LONDON – As you read this on a screen, ask yourself this: what is glass in the phygital world? A transparent boundary, or could it be more? Space Popular collaborates with Sto Werkstatt to give you an alternative take on this highly prevalent material.
An array of bright colours and complex forms, the installation resembles a castle of glass doorways, arches and stairs. VR technology completely alters the experience and visitors are left to float in a variable world where physical elements are blown out of proportion. As visual perception is made unreliable, the other senses take over and a haptic rediscovery of glass occurs as visitors walk around mountains, shimmering glass and textured façades in the virtual world.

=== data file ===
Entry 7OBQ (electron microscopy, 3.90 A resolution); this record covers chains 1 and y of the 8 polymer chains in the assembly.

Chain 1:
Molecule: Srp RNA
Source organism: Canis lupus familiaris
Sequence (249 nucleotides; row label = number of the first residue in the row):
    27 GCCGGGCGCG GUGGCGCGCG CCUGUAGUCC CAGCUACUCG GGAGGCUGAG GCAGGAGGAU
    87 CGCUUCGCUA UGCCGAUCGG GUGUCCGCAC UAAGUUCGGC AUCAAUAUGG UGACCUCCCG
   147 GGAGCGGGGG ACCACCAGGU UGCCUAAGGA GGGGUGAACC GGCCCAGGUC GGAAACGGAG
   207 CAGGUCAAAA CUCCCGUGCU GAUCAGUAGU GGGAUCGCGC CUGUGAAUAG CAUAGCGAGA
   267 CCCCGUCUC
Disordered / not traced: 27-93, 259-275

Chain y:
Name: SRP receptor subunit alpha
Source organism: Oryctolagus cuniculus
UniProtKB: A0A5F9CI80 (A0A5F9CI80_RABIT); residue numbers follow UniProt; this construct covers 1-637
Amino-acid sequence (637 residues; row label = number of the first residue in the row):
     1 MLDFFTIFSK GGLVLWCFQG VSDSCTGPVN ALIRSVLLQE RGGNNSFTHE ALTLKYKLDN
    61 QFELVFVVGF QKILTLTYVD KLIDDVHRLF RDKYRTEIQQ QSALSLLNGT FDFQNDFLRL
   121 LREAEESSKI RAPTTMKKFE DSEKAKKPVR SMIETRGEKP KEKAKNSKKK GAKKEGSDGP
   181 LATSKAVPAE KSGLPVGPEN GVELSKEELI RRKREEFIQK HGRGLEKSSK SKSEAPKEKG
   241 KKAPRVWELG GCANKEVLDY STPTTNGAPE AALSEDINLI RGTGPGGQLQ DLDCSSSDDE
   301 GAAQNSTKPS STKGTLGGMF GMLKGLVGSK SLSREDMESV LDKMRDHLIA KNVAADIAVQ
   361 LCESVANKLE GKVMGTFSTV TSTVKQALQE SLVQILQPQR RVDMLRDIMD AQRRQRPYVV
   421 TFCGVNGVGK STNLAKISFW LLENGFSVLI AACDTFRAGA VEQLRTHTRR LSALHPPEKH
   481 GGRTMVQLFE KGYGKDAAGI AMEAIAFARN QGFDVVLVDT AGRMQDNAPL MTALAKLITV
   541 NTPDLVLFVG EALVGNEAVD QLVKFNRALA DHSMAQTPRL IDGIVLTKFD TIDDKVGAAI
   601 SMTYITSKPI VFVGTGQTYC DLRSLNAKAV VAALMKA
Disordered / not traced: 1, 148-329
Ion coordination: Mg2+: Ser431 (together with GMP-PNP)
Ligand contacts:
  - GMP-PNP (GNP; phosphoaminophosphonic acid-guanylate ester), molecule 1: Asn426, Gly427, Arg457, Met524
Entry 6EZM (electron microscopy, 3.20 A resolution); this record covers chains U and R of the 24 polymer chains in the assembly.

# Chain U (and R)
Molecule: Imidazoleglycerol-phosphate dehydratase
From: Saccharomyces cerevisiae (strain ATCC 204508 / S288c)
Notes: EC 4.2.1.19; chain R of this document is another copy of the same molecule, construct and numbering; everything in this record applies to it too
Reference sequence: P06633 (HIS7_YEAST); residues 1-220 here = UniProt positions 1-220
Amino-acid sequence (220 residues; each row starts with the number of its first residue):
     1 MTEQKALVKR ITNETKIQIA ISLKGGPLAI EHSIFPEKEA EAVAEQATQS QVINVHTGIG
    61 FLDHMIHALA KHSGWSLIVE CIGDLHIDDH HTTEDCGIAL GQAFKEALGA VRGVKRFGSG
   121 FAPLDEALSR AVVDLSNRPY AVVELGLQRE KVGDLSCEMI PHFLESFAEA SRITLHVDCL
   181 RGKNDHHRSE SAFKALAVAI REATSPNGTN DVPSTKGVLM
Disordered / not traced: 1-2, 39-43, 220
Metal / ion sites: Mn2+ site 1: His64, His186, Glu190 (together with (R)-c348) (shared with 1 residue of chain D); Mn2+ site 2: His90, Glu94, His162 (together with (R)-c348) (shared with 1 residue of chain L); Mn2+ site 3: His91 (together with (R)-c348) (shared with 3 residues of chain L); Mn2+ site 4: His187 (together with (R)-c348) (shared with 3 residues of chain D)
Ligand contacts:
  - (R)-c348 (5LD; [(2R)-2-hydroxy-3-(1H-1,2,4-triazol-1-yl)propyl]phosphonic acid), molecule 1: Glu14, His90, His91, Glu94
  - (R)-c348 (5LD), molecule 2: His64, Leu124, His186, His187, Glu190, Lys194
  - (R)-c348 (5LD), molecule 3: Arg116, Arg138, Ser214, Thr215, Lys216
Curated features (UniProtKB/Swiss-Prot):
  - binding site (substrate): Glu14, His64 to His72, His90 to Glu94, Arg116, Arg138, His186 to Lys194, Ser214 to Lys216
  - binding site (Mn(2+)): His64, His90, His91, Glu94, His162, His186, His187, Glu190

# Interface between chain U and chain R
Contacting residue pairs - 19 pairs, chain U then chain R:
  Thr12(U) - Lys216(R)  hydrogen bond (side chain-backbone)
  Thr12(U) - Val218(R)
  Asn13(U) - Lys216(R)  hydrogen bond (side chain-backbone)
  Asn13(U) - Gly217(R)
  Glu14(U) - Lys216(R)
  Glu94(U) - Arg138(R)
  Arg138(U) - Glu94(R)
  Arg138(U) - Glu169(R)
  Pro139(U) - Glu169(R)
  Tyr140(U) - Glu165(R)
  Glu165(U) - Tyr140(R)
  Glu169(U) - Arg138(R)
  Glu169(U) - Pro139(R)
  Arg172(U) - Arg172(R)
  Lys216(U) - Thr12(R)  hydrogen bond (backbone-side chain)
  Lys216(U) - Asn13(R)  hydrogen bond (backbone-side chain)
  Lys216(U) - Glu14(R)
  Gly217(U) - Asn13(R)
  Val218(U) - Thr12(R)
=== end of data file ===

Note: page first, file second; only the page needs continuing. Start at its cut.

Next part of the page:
Initially built playfully in a fantasy setting as a 3D-model, Glass Chain features a construction of different textures, patterns and colours. The virtual design by Space Popular was then flattened and printed on sheets of StoVentec Glass, creating an opaque canvas in the physical realm for visitors to touch and admire.
Inspired by the infamous exchange of letters between a group of German architects at the turn of the 20th century initiated by Bruno Taut – the architect behind the 1914 Glass Pavilion – the Glass Chain encourages visitors to visualize a new purpose for glass in building design. Indeed, Space Popular’s nod to Taut never strays too far from Glass Pavilion, and even appears in the décor of the exhibition at the Sto Wekstatt – printed onto the textile curtains that surround the Glass Chain.
‘We think about the human mind as the ultimate architectural site’